The Town Council’s decision to put off a facilities vote until January 29 gives the community a much needed pause. It’s clear there are questions about the need for taxpayers to foot the bill for a plan they thought was to be paid for via operational savings. Let’s take this opportunity to walk down fantasy lane, back in time to the original visioning sessions, and reconsider a plan left on the cutting floor which could have done just that.

At least half of the community members present strongly considered option D as the best plan for the future of the town. It was a radical plan that would have completely reshaped elementary education in SK by closing both WES AND WKES. As a result it was viewed as too extreme for the town.

The biggest advantage of Option D was its massive operational savings, estimated at $3.15 million. The true value of these savings were never presented in the way they should have, as a 25 year outlook compared to debt service costs, but if they had, its possible many people would have taken a second look at what we could afford. Follow us down the rabbit hole (warning, there are numbers involved)….

Operational savings such as these, which come primarily from personnel related expenses, rise in value over the years as the district avoids increases in salaries and benefits. In general, these costs rise about 3.5% per year. Over the course of a 25 year window, the cumulative value of the Option D savings would grow to $102 million. By contrast, the cumulative debt service cost for the $75 million project currently under consideration (assuming 50% state aid) is $54.38 million. In other words, Option D would have paid for itself plus left a $54 million dollar surplus on the table.

By contrast, Option A’s 25 year operational savings total just $21.6 million. These fall short of paying the debt service by a cumulative $31.75 million. This is why taxpayers are rightly concerned. But assuming the town is willing to cover that shortfall, let’s consider what the extra operational savings from Option D could have bought us.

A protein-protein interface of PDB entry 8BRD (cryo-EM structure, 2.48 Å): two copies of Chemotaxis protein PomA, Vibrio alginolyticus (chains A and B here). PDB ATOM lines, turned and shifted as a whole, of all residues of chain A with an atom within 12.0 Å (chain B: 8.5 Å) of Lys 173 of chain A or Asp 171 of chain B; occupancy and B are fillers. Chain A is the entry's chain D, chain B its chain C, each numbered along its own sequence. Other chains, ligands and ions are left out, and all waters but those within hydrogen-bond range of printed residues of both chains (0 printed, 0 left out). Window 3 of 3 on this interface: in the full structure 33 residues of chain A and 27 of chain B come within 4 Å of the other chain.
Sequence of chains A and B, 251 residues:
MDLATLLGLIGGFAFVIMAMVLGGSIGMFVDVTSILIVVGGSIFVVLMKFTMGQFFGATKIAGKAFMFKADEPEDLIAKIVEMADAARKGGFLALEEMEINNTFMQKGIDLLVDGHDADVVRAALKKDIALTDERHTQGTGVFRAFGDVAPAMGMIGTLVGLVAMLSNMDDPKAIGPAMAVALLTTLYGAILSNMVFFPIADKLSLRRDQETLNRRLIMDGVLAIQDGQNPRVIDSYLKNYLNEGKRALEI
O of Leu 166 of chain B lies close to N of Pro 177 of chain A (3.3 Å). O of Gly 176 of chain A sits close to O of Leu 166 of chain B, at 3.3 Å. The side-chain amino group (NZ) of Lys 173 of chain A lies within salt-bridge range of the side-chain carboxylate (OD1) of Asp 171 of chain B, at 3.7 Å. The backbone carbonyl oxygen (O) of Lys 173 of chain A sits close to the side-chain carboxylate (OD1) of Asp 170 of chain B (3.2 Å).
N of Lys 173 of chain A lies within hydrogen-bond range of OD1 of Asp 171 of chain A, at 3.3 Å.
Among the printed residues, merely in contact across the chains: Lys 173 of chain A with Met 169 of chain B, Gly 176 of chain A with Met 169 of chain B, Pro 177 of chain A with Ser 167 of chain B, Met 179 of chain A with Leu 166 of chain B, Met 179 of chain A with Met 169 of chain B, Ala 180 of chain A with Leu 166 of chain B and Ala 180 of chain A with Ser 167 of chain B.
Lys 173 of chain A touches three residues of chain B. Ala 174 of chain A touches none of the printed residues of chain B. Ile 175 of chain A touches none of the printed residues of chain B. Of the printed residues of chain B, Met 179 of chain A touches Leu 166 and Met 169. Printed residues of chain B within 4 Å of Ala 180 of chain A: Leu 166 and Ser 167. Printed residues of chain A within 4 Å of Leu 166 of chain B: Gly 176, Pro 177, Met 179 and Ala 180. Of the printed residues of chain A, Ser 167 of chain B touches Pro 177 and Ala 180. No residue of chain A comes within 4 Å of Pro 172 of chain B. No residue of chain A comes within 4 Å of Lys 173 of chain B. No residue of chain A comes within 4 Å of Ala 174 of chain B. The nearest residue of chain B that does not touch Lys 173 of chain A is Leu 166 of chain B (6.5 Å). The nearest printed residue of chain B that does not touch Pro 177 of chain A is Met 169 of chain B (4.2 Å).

The difference after state aid and debt service between options A and D is $85.75 million. After debt service is factored in, this could have financed $119 million in additional construction. Coupled with the $75 million project we are contemplating yields $194 million. With that size/scope, we could have afforded to build a new High School, a new Elementary School and fully renovated BRMS as a state of the art Middle School.

Unfortunately, the value of Option D was presented without this long-term analysis, so the community was likely unaware of the immense value these savings could have provided. Of course, in order to realize the savings necessary we would have to close 2 elementary schools, and we saw what happened when 1 school closure was proposed. But the choice should be made more clear. You can keep four underutilized neighborhood schools, or you could have a new High School (and a new Elementary School). Personally, I’d prefer the latter.

Is there time to reconsider? Would a delay to the newly announced September deadline give the district a chance to reset and consider other options now that the entire community is plugged in? It might be worth the risk.

A Tale of Two Districts

Last week I wrote about the constraints that Massachusetts placed on its school districts nearly 40 years ago.  Under the same constraints, South Kingstown spending (since the year 2000) would have trended very differently. Each year, SKSD is spending $10mm to $12mm more than if normal inflation been applied over the last 20 years.  For now, ignore the additional factor that enrollment literally dropped by a third over the same time period.

School enrollment is the most dominant factor in determining a district’s spending, so take a look at this table that comes from the Massachusetts Department of Education:

: http://profiles.doe.mass.edu/statereport/ppx.aspx

The table shows every Massachusetts district comparable in enrollment to South Kingstown. This data is from FY 2017 when South Kingstown spent around $59 million. That is $4.5 million more than the most expensive Massachusetts district our size.  It is also $10 to $15 million more than many of these districts that have been constrained through legislative controls. In Rhode Island, districts often compare themselves to cohorts within the state. As such, and absent other constraints, we see an expensive drift.